Let Us Give Thanks, Part 1

By: Jenni Walker

“O Lord, that lends me life, lend me a heart replete with thankfulness!”  (William Shakespeare)

“And whatever you do in word or deed, do all in the name of the Lord Jesus, giving thanks to God the Father through Him.”  (Colossians 3:17)

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Halloween clearance items lined the endcaps of store shelves while Christmas music played.  Signs near each aisle boasted of the soon-to-be Christmas season with messages like:  “Make it a Christmas to remember.” “Jumpstart the Christmas season.”  “Need some Christmas spirit?  Check out our online options!”  And it was only November first.

Where was the message of Thanksgiving?  For many, this is the meaning of Thanksgiving now – enjoy a low-key Thursday and then shop until you drop on Black Friday.  I saw a quote recently that said, “Only in America do people trample others for sales exactly one day after being thankful for what they already have.”  This, of course, is a humorously exaggerated experience of Thanksgiving, but for most of us Thanksgiving comes and goes in a blink of an eye.  And for many of us, we do not even stop to consider the depth of its meaning.

What is the meaning of Thanksgiving?  For many of us, it is a day of boxes to check off: The Pilgrims and Native Americans?  That story seems rather antiquated, but I did put up a welcome sign with a turkey in a Pilgrim hat.  I thought of things I am thankful for.  I posted a photo of my perfect-looking meal and of the family that I love.  Yes, I sure do have a lot to be thankful for…but Halloween is more fun for my kids, and now I need to move on to Christmas preparations so I prefer a low-key Thanksgiving. A little bit of family, food, football…‘Tis the season!

Again, what is the true meaning Thanksgiving?  It is more than just a day: by God’s design, it is a way of life that should be emphasized, celebrated, and put into practice all throughout the year.  Am I thankful only when life feels easy?  Do I demonstrate my thankfulness for my family in actionable ways year-round?  Am I thankful for the instant gratification of things more than I am for intangibles like high moral character built over a lifetime?  Do I say that I am thankful for salvation through the work of Jesus on the cross but not live a life that testifies of it it through the ongoing work of being a “living sacrifice” with a life of service to the Lord?  Do I say that I am blessed but not demonstrate it in my thoughts, words, and actions?

The even larger question is this: to Whom do we give thanks?  Like the commemorated meal of the Pilgrims and the Native Americans that first Thanksgiving, together we look up to the Source of all our blessings and say, “Praise GOD from Whom all blessings flow, praise HIM all creatures here below!”  By God’s design, thanksgiving is something to be practiced not just one day a year or merely as lip service.  It is meant by God to be transformative in our lives if we will remember several important aspects about what it truly means to have a thankful heart.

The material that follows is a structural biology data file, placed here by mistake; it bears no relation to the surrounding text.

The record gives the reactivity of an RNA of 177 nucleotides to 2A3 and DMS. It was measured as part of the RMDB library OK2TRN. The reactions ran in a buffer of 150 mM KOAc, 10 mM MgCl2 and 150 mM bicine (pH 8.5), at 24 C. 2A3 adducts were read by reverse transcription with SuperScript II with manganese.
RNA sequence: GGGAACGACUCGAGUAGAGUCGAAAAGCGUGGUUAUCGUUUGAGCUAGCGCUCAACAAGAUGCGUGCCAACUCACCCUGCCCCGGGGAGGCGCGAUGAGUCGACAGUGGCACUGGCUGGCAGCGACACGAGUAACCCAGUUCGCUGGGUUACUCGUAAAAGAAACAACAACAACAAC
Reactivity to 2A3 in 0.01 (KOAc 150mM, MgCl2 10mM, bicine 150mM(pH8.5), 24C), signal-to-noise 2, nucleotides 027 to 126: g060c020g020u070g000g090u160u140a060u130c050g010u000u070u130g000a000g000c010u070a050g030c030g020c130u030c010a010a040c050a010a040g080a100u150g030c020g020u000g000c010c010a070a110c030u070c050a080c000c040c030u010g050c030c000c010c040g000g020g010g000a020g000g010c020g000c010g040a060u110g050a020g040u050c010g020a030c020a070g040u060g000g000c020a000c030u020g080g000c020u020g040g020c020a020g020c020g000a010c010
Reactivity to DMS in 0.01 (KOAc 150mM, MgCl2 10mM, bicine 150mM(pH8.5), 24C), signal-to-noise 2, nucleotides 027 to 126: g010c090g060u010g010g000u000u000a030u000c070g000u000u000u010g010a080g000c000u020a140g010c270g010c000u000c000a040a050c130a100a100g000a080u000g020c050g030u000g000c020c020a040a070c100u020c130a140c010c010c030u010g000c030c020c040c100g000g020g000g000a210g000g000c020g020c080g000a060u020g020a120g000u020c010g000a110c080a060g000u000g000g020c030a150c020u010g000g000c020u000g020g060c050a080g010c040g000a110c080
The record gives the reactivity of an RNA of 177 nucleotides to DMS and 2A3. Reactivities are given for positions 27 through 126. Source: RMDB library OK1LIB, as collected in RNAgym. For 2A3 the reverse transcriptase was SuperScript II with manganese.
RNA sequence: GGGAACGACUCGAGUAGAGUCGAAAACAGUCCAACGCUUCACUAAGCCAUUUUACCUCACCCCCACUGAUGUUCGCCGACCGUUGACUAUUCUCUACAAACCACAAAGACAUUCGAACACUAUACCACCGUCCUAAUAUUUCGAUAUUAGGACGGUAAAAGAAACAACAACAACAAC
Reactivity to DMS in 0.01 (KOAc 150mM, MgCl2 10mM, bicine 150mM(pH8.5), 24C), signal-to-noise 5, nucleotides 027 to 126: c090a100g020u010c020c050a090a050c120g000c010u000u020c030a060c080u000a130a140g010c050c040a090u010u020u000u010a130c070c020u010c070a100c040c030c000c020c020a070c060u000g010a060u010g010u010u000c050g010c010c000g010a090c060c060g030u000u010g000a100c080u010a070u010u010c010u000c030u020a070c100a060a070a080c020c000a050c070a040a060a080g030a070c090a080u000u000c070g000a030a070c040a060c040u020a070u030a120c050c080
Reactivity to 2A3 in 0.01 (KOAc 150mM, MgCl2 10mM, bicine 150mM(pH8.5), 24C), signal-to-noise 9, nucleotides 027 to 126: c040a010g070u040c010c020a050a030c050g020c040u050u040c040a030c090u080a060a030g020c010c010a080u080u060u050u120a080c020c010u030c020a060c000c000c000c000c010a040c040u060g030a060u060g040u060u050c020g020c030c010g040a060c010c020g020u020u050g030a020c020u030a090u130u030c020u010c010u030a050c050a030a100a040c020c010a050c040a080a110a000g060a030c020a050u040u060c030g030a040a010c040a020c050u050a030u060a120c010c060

Thanksgiving: An Attitude

“An attitude of gratitude” is more than good manners and saying please and thank you.  We are called to approach and respond to each part of life with hearts that are surrendered to the Lord.  He is our Creator, our Shepherd, our Savior, our Lord, and we come to Him on His terms, not our own.  And for this we are grateful, because the One to whom we have surrendered our lives and chosen to follow for all of our days is who He says He is.  And He not only says it – He reveals Himself actionably!

In the Old Testament, the Hebrew word for thanks means “Acknowledging what is right about God in praise and thanksgiving (1 Chr. 16:34). It can also mean a right acknowledgment of self before God in confessing sin (Lev. 26:40).”  (Warren Baker and Eugene E. Carpenter, The Complete Word Study Dictionary: Old Testament (Chattanooga, TN: AMG Publishers, 2003), 419.)  Thanksgiving God’s way begins with an attitude of surrender to the lordship of Christ – acknowledging our need for Him and praising and thanking Him for who He is.

In Psalm 100, we are given a beautiful depiction of how a thankful heart is two-fold as both an attitude and action:

Do:“Shout joyfully to the LORD, all the earth.Serve the LORD with gladness;Come before Him with joyful singing.”

Know:“Know that the LORD Himself is God;It is He who has made us, and not we ourselves;We are His people and the sheep of His pasture.”

Do:“Enter His gates with thanksgivingAnd His courts with praise.Give thanks to Him, bless His name.”

Know:“For the LORD is good;His lovingkindness is everlastingAnd His faithfulness to all generations.”(Psalm 100)

True Thanksgiving begins with a heart of thankfulness for who God is and for what He has done! As we prepare for our festivities, let us also prepare our hearts in worship and gratitude to our Lord.

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